- ensure that your physical condition is good enough to meet the challenges of your activity
- high altitude can have significant effects on fitness levels and susceptibility to ailments; know the symptoms of acute altitude sickness, which can be fatal
- ensure that you’re properly equipped and well informed about weather and other conditions that may pose a hazard
- inform a family member or friend of your itinerary, including when you expect to be back to camp
- obtain detailed information on trekking routes or ski slopes before setting out and do not venture off marked trails or slopes
Spiritual cleansing and ayahuasca ceremonies, offered by shamans and other individuals, have led to serious illness and even the death of several tourists. Ceremonies involve taking substances that can cause medical complications and severely impair cognitive and physical abilities. Tourists have also been assaulted or injured while participating in such ceremonies.
Ayahuasca ceremonies often take place in remote areas with no access to medical facilities and limited communication with local authorities. They are not regulated and there is no way to assess the safety of any of the services, the operators or the shamans.
We do not make assessments on the compliance of foreign domestic airlines with international safety standards.
The government of Ecuador has developed an app for your smartphone if you plan visiting Ecuador. It allows you to ask for help in the case of an emergency and to be located through your phone’s GPS. It is available in English.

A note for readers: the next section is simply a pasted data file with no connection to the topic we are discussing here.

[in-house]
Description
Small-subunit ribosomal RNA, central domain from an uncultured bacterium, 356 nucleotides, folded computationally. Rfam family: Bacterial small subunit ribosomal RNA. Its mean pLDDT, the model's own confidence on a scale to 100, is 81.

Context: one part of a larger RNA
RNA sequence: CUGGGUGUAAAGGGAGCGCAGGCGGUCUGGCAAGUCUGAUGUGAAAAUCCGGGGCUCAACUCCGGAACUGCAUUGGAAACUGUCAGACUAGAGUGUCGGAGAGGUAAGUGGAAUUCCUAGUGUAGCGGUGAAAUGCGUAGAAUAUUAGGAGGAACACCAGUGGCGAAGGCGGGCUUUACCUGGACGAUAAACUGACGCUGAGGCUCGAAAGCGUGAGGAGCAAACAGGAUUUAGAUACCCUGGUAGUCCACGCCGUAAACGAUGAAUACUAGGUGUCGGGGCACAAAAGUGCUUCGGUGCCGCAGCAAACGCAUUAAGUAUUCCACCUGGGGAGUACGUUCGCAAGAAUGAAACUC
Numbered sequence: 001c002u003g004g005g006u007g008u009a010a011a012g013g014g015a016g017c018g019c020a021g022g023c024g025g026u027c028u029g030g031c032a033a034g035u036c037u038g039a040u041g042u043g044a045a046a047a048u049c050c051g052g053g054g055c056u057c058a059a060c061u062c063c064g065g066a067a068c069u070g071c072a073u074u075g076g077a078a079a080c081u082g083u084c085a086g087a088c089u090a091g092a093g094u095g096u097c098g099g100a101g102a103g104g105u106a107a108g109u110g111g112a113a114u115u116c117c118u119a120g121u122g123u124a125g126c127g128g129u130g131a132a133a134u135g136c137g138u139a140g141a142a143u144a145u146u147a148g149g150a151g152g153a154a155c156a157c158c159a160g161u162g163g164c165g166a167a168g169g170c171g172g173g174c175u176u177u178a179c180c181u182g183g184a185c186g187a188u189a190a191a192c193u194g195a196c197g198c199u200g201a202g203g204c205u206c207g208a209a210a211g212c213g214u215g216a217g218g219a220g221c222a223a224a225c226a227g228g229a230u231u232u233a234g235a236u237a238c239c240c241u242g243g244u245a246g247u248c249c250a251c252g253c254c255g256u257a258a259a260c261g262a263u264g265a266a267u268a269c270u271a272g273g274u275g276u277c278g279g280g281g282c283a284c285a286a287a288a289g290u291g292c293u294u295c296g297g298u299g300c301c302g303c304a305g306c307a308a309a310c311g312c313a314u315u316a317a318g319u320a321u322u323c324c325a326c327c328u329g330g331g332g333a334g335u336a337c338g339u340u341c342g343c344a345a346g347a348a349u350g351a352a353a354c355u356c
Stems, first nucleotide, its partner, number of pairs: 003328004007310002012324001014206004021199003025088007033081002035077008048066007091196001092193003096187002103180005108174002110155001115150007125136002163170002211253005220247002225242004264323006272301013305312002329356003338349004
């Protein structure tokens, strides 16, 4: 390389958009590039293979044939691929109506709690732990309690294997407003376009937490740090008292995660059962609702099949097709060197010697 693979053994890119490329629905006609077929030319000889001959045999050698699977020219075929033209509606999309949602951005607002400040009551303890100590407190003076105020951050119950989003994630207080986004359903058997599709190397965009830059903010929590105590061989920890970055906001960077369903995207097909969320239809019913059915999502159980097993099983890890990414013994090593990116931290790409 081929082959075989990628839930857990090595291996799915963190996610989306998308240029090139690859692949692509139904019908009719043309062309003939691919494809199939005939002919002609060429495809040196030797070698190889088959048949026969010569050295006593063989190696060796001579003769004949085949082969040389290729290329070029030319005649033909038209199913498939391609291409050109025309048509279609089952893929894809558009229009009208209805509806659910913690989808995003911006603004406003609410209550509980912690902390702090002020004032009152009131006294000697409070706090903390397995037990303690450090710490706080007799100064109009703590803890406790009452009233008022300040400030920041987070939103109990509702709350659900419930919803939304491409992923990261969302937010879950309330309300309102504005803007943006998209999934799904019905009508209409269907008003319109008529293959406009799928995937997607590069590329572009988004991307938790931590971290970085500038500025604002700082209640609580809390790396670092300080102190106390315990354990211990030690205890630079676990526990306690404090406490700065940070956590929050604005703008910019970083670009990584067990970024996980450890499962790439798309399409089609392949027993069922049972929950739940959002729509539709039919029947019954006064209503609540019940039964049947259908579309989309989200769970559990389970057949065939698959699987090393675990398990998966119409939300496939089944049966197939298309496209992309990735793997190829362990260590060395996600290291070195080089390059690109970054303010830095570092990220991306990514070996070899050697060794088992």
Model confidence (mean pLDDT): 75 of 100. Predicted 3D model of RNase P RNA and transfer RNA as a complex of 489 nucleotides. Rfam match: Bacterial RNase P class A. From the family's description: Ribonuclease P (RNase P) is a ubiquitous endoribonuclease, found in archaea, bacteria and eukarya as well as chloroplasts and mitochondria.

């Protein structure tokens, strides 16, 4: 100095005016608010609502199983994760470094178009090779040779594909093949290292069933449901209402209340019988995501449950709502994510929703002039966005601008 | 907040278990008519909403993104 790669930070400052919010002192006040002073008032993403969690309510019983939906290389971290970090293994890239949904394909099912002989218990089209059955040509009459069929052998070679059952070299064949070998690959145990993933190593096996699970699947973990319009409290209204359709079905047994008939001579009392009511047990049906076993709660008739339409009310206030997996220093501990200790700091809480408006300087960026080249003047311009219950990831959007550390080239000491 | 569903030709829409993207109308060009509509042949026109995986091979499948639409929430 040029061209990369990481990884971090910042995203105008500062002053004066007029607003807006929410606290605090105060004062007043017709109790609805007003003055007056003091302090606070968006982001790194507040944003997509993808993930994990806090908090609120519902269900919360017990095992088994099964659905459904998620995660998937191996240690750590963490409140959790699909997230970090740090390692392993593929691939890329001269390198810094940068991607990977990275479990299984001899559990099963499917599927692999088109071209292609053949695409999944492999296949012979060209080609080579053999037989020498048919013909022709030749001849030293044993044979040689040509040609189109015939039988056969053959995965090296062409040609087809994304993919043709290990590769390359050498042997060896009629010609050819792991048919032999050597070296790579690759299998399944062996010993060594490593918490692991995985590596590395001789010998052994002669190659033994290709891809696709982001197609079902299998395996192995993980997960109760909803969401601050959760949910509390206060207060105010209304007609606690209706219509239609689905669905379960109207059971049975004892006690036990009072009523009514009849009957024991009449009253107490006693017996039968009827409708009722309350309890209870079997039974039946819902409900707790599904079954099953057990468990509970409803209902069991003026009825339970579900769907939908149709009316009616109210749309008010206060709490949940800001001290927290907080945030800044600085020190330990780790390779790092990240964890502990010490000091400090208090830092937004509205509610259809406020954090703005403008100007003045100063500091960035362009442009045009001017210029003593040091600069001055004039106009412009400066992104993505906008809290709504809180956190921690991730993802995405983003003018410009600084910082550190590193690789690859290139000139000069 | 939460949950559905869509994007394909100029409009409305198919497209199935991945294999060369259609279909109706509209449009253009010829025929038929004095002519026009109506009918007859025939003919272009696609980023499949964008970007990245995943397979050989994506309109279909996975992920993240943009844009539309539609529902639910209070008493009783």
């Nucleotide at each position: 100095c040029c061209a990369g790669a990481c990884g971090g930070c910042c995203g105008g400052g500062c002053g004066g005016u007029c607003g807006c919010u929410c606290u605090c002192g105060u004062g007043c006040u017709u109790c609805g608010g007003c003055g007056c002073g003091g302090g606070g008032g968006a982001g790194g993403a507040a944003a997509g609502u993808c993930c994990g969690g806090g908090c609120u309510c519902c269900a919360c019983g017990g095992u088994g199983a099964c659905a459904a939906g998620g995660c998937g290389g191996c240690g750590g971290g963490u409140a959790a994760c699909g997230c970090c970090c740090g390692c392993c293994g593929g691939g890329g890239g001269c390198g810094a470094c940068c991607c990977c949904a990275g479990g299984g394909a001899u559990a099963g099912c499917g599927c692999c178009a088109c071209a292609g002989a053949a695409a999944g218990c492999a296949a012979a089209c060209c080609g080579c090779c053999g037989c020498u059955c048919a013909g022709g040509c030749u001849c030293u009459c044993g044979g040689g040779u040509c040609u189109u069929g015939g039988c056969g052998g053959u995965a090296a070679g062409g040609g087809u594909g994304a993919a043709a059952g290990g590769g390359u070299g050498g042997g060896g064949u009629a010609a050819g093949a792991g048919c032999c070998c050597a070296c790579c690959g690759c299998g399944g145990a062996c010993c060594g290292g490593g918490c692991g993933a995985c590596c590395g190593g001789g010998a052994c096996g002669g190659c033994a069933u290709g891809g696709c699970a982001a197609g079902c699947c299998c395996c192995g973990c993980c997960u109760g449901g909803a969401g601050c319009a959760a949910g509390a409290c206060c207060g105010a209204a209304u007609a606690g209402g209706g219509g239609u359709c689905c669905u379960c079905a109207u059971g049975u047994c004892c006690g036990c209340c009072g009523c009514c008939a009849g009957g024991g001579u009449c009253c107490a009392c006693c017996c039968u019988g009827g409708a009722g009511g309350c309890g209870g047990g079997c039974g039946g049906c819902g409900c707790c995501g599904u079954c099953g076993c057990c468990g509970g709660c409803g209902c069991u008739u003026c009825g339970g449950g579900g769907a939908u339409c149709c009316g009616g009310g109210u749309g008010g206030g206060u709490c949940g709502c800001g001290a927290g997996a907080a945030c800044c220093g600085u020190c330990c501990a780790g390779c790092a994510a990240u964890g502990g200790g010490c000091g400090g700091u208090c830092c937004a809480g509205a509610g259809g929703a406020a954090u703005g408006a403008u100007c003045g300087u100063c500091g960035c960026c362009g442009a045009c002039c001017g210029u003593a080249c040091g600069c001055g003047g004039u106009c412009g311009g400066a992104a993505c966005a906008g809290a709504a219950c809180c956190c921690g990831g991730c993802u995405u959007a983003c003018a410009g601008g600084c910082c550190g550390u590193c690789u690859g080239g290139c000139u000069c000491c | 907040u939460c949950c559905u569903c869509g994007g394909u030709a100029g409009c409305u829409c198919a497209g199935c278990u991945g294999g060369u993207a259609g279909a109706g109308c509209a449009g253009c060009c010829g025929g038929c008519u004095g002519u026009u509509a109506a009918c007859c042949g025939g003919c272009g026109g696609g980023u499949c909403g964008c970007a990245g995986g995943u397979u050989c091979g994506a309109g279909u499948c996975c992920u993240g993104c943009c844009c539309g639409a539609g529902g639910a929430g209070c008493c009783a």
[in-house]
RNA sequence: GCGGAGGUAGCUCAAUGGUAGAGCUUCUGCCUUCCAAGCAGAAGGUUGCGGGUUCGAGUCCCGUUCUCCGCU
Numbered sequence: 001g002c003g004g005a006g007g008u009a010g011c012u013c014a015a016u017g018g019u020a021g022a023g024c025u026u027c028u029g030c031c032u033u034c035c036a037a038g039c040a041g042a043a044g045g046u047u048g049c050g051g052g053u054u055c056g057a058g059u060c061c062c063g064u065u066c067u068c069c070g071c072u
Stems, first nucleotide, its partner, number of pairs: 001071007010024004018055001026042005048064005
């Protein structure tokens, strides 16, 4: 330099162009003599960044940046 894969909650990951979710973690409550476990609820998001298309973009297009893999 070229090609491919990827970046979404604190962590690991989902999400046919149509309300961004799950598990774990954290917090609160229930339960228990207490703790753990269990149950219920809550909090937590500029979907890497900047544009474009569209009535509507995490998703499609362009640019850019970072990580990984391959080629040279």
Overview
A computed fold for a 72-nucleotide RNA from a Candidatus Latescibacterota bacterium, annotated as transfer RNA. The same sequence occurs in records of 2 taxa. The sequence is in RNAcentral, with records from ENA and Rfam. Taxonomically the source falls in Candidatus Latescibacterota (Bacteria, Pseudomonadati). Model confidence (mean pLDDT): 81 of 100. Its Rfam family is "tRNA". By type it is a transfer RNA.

You can also contact the Ministry of Tourism if you have a complaint to make regarding your trip to Ecuador since the authorities have set up a tourist complaint management system.
COVID-19 - Entry, exit and transit restrictions and requirements
Most governments have implemented special entry and exit restrictions and requirements for their territory due to COVID-19.
Before travelling, verify if the local authorities of both your current location and destinations have implemented any restrictions or requirements related to this situation. Consider even your transit points, as transit rules are in place in many destinations. This could disrupt your travel.
You should not depend on the Government of Canada for assistance to change your travel plans.
Every country or territory decides who can enter or exit through its borders. The Government of Canada cannot intervene on your behalf if you do not meet your destination’s entry or exit requirements.
We have obtained the information on this page from the Ecuadorian authorities. It can, however, change at any time.
Verify this information with the Foreign Representatives in Canada.
Entry requirements vary depending on the type of passport you use for travel.
Before you travel, check with your transportation company about passport requirements. Its rules on passport validity may be more stringent than the country’s entry rules.
Regular Canadian passport
Your passport must be valid for at least 6 months beyond the date you expect to leave Ecuador.
Passport for official travel
Different entry rules may apply.
Other travel documents